Advances in Chromatography, Volume 53 by Eli Grushka and Nelu Grinberg : Since the beginning of chiral chromatography in 1930s, researchers have taken an interest in mechanisms responsible for the resolution of racemic mixtures on optically active adsorbents. It was understood that behind this phenomenon lies “the asymmetric character of the adsorbing surface, which causes it to react differently towards the enantiomorphous components of the racemic compound” . From this, it immediately followed that the stereochemical configuration of enantiomers was the major factor affecting their interaction with the chiral surface. Hence, a study of the dependence of the adsorption affinity on the spatial configuration of solutes seemed to be a key step in the elucidation of the nature of enantioseparation . This fundamental program of research took impulse after the famous publication by Dalgliesh , who attempted to explain the separation of enantiomers of amino acids on cellulose based on spatial considerations. At that time, there were no tools to investigate interactions between a solute and an adsorbent on the molecular level, so researchers used indirect integral characteristics, such as retention factor (k′) and enantioselectivity (α), to elucidate mechanisms resulting in different migration velocities of optical antipodes in a chiral media. This approach is called macroscopic because it disregards the molecular structure of the system under investigation and operates with quantities averaged (in thermodynamic sense) over large ensembles of molecules and over a certain period of time. Tremendous improvements in molecular techniques made in the past three decades, in particular, in molecular modeling [4,5] as well as in spectrometric methods (NMR, FT-IR, VCD, etc.) and x-ray crystallography  allowed researchers to study solute– selector binding at the microscopic level.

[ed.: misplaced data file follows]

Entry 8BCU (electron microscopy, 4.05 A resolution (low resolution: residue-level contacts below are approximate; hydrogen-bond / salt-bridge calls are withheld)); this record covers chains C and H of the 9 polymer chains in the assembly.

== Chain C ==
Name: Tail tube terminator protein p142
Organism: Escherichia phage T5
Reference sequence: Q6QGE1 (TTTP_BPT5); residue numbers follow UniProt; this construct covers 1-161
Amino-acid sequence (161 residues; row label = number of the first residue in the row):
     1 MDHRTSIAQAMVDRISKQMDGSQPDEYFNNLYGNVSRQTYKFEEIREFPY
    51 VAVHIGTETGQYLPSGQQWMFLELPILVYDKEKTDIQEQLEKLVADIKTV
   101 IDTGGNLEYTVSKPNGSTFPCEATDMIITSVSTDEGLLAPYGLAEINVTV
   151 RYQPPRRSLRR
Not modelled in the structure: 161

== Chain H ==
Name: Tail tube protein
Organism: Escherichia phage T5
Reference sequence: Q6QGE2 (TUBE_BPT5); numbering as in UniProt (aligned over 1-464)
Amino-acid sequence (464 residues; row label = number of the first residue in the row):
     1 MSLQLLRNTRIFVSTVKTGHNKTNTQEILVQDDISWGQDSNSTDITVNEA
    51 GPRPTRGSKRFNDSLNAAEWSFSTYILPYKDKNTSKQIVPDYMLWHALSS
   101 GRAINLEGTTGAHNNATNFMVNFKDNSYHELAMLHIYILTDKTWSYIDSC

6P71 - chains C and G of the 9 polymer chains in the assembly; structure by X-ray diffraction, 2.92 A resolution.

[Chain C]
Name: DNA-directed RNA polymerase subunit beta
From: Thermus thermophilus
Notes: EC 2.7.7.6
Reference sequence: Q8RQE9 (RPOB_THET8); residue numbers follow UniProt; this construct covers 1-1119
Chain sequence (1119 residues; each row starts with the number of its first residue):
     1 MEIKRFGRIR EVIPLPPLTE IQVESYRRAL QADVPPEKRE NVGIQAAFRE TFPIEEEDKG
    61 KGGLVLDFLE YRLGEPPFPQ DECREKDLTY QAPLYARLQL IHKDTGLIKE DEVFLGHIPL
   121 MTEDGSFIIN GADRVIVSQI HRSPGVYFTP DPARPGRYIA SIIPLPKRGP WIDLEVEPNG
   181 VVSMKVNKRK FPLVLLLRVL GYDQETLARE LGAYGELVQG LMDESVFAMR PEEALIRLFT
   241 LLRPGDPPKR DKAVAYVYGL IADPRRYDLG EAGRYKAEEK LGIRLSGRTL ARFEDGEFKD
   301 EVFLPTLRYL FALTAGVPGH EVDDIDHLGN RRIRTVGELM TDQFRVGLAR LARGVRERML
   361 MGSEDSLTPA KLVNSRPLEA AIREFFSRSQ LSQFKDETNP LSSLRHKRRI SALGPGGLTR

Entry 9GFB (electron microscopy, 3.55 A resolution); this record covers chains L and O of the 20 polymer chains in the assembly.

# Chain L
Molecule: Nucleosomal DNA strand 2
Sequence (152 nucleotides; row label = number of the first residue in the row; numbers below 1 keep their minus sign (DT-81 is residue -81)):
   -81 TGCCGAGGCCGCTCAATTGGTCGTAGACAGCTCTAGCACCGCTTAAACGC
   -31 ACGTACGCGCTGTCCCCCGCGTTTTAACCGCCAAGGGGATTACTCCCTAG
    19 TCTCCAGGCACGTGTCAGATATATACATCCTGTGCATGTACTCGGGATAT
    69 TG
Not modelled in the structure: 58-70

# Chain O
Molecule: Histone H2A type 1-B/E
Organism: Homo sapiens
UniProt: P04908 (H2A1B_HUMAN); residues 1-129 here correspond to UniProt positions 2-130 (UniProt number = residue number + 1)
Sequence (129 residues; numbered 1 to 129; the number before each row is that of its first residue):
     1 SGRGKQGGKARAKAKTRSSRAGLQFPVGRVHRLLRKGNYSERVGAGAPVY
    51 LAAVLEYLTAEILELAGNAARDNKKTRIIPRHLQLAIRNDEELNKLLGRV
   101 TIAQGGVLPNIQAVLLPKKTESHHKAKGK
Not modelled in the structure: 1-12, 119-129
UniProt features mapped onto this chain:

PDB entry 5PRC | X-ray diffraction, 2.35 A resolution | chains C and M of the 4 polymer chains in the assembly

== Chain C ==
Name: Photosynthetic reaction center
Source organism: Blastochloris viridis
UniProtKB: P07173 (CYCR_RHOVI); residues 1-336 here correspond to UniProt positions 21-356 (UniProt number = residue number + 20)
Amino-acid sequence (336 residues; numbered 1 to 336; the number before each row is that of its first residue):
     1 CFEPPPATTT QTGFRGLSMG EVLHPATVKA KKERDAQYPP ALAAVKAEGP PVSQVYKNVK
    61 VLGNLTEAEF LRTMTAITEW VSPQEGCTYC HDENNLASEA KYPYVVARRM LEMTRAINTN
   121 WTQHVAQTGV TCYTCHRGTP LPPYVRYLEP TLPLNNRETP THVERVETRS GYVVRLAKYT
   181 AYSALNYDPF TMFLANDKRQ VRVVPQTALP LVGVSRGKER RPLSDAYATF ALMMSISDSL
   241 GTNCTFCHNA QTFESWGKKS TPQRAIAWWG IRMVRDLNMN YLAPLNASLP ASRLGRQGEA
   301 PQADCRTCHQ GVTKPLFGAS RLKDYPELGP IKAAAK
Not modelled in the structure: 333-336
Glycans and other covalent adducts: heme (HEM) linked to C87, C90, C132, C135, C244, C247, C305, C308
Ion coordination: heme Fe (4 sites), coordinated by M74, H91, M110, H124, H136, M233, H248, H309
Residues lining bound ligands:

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Advances in Chromatography, Volume 53 by Eli Grushka and Nelu Grinberg
|Title:||Advances in Chromatography|
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